Student panel discusses Middle East treaty

by Suparna Dutta | 10/22/93 6:00am

A student panel discussed the benefits of and problems with the recently signed peace treaty between the Israeli government and the Palestine Liberation Organization in Rockefeller Center last night.

The signing of the peace treaty in Washington this past month was a historic moment for both sides, Michael Arad '91 said.

Arad said the treaty marked the first time either side recognized the other as a legitimate organization, and the first time both parties were willing to compromise on resolving the standoff in the Middle East.

The disagreement between the Israelis and the PLO has been raging for 45 years, since the end of World War II, when the British agreed to a Jewish state in the former Palestine.

Since then, war has raged between these two parties continuously with each party claiming ownership of the land.

The panel was composed of three Jewish students and three Palestinian students.

All of the panelists said they sincerely hoped that this peace treaty was going to work and that this was a beginning of the long awaited peace in the Middle East. But, they also expressed reservations about it.

Orit Halpern '94, described herself as "cautiously optimistic."

Shakeeb Alireza '97, a native of Saudi Arabia, said ,"We have been brought up to perceive one another with stereotypes that are ingrained in our culture, but the view of either side 'winning' was not feasible. I look upon the treaty with hope, but there are still several unresolved problems."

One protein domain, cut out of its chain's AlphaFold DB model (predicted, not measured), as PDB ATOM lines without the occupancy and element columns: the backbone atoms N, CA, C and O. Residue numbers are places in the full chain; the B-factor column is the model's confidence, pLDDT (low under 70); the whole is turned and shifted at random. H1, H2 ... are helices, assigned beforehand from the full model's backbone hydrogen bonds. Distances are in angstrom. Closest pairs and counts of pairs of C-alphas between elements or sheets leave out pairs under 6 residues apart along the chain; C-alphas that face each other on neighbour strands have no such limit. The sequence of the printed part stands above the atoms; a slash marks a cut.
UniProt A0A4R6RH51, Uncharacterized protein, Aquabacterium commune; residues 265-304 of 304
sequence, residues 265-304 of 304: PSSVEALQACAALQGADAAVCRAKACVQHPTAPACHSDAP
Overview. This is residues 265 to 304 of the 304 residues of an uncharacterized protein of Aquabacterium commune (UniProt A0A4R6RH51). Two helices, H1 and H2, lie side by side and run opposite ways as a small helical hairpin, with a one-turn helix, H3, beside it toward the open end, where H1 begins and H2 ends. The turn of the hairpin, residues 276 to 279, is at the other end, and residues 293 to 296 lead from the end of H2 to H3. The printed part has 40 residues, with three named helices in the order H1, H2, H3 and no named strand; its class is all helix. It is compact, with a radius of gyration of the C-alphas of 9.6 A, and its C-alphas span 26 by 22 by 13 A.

Orit Halpern, who has lived in Israel in the past, agreed. "There is a lot of hatred and distrust on both sides. This is, after all, a 45 year old disagreement. It is a document between governments, not people."

Representing Egypt, Amel Ahmed '96 said, "The peace treaty is a step in the right direction, but it is superficial. There is no economy for the Palestinian people, and no stable government structure for them. These logistics still have to be worked out."

"Peace is a process born out of the impotence of war," said Azzam Hneihen, who was born in a refugee camp outside of Bethlehem.

He said that the Israeli occupation was not a benign occupation, and "the Palestinians had it bad" during the years of occupation.

The panelists' comments were followed by a question and answer session with the audience. The audience asked questions about the PLO and the validity of Yassir Arafat as the spokesperson for all the Palestinians.

"Arafat has done more harm than good. His stance during the Gulf War didn't do much to help the Palestinian people," Alireza said.

"The only reason he agreed to the peace treaty was because the PLO was in desperate straits. Arafat is not the best choice for a leader of the Palestinian people," he added.

But Hneihen said "The PLO is respected around the world because of its position in the Palestinian community. Arafat was and is the sole leader of the Palestinian community and if there was an opportunity for election, he would be an elected leader."